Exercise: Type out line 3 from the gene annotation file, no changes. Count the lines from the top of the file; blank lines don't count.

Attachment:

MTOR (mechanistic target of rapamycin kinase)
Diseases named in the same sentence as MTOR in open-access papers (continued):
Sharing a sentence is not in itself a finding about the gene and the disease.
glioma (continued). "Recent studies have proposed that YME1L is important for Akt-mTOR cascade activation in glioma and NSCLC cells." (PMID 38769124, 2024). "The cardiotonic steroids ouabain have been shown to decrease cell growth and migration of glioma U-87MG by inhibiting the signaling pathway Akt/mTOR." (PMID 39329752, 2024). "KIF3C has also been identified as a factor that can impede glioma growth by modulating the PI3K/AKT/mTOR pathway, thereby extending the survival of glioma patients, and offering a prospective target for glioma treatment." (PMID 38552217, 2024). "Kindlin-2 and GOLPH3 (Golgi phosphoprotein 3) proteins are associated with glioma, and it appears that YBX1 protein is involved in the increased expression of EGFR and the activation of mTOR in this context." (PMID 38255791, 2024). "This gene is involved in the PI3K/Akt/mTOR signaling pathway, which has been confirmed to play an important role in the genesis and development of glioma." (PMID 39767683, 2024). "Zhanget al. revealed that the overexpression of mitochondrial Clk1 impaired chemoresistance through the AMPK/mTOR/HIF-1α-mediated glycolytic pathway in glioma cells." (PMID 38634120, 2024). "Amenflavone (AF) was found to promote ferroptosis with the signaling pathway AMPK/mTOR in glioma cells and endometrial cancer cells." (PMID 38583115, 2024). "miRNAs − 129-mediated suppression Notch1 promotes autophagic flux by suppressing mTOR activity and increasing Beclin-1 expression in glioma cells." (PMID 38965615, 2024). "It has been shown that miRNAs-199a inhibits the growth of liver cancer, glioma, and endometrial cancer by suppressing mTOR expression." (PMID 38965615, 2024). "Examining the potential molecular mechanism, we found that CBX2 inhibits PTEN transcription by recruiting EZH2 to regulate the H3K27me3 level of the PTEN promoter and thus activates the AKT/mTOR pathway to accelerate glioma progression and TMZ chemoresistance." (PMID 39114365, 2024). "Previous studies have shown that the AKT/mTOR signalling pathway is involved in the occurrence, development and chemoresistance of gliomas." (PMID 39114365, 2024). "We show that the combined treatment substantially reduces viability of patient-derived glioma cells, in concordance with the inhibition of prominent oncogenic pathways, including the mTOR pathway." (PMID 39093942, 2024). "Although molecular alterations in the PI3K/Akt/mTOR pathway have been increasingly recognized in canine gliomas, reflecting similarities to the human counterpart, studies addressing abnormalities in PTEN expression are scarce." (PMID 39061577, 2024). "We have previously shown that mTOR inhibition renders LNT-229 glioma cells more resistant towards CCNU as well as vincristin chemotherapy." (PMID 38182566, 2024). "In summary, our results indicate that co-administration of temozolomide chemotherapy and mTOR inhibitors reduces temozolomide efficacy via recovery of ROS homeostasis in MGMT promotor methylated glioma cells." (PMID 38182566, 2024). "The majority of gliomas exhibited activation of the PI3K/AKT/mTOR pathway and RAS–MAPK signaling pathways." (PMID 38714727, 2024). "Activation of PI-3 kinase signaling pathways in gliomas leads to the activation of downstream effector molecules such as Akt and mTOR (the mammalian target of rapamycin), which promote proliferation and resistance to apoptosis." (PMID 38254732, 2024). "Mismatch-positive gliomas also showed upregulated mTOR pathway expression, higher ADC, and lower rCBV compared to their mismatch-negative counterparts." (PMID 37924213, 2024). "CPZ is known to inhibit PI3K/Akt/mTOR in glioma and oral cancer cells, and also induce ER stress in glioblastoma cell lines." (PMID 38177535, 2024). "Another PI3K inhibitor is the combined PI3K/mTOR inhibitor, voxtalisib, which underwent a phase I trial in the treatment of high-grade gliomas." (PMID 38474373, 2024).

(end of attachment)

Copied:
Sharing a sentence is not in itself a finding about the gene and the disease.